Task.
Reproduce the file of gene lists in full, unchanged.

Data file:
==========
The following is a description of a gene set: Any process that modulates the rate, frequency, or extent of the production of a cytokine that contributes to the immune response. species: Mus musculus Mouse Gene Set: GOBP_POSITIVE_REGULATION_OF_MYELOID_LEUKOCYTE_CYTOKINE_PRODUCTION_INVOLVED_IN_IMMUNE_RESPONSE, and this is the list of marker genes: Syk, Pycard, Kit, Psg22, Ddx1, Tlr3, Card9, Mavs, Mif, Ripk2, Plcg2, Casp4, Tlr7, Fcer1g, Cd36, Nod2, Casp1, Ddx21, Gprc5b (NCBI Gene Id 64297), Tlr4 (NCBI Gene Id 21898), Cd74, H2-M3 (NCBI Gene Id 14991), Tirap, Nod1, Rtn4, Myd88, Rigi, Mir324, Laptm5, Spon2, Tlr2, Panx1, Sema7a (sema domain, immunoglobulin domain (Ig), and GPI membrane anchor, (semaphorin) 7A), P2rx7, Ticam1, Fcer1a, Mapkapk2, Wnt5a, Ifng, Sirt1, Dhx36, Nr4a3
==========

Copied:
The following is a description of a gene set: Any process that modulates the rate, frequency, or extent of the production of a cytokine that contributes to the immune response. species: Mus musculus Mouse Gene Set: GOBP_POSITIVE_REGULATION_OF_MYELOID_LEUKOCYTE_CYTOKINE_PRODUCTION_INVOLVED_IN_IMMUNE_RESPONSE, and this is the list of marker genes: Syk, Pycard, Kit, Psg22, Ddx1, Tlr3, Card9, Mavs, Mif, Ripk2, Plcg2, Casp4, Tlr7, Fcer1g, Cd36, Nod2, Casp1, Ddx21, Gprc5b (NCBI Gene Id 64297), Tlr4 (NCBI Gene Id 21898), Cd74, H2-M3 (NCBI Gene Id 14991), Tirap, Nod1, Rtn4, Myd88, Rigi, Mir324, Laptm5, Spon2, Tlr2, Panx1, Sema7a (sema domain, immunoglobulin domain (Ig), and GPI membrane anchor, (semaphorin) 7A), P2rx7, Ticam1, Fcer1a, Mapkapk2, Wnt5a, Ifng, Sirt1, Dhx36, Nr4a3